‘Lenox Avenue’ Creator Talks Depicting Multicultural Men Who Actually Want to Marry
This is a good start. If there were more shows like this and Awkward Black Girl actually on television, I’d have a whole different view from what I have now.
Al Thompson, the creator of the new web series Lenox Avenue, discussed his inspiration and aspirations for the show. Thompson, who’s also a lead actor and director for the series, spoke on the importance of a multicultural presence in entertainment, and how he thinks Lenox Avenue harkens back to a heyday of people of color on television. Additionally, Thompson shared what his show has to contribute when it comes to “colorblind content” and seeing more positive representations of men–especially in a multiracial sense–who don’t shy away from commitment and family. (To check out the series yourself, visit LenoxAvenueSeries.com, or find out more about it by tweeting Thompson via @AlThompsonInc on Twitter.)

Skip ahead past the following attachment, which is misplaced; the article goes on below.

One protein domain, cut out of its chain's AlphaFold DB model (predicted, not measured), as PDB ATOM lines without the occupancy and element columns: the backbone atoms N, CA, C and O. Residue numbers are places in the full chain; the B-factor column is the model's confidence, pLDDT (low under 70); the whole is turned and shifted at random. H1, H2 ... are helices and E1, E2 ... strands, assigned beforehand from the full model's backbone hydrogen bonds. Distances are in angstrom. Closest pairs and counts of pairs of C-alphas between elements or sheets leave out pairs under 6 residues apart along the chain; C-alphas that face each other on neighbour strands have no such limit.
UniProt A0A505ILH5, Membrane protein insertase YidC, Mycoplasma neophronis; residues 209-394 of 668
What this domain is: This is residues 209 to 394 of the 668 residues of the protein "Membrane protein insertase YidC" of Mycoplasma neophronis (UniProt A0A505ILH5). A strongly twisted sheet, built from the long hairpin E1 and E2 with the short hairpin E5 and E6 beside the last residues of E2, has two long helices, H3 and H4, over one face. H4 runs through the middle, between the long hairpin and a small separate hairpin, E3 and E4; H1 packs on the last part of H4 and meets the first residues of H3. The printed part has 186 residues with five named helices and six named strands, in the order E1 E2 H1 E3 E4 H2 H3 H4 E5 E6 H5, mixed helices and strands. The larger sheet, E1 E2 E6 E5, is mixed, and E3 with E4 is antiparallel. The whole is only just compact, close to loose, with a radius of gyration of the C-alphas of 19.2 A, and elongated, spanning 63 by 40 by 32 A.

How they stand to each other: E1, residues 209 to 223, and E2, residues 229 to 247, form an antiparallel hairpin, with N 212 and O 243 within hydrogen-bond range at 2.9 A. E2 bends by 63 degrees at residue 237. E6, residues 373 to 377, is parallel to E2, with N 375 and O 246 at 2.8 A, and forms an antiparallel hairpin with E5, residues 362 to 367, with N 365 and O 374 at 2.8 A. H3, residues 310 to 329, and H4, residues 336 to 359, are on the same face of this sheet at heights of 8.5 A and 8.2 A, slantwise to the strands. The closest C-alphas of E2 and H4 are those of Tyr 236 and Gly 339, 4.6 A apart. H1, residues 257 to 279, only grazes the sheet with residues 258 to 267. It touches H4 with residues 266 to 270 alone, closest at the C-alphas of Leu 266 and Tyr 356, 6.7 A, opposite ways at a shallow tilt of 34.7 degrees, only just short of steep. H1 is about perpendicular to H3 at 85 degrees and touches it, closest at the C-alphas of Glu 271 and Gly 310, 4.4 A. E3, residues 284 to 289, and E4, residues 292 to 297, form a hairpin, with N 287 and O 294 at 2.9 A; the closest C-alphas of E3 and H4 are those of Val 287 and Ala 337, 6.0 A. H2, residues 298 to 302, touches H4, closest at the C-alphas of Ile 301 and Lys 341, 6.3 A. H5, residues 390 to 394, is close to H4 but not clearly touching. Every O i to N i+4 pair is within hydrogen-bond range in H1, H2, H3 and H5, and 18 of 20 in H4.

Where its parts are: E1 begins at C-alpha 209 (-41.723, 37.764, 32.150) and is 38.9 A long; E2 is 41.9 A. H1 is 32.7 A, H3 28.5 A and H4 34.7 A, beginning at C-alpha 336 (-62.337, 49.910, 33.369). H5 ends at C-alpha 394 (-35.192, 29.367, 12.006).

24Wired.TV: What would you say Lenox Ave is in a nutshell?
Al Thompson: Lenox Avenue is a digital series that I created. I wanted to create something that really doesn’t exist in television platforms or film platforms, but should. A project that was not only multicultural but really highlighted today’s man, as far as guys who are already doing their thing, guys who have positive relationships, and guys who basically have good credit and want to have families and want to get married. Things we don’t traditionally get a chance to see.
24Wired.TV: What inspired the show’s set of characters?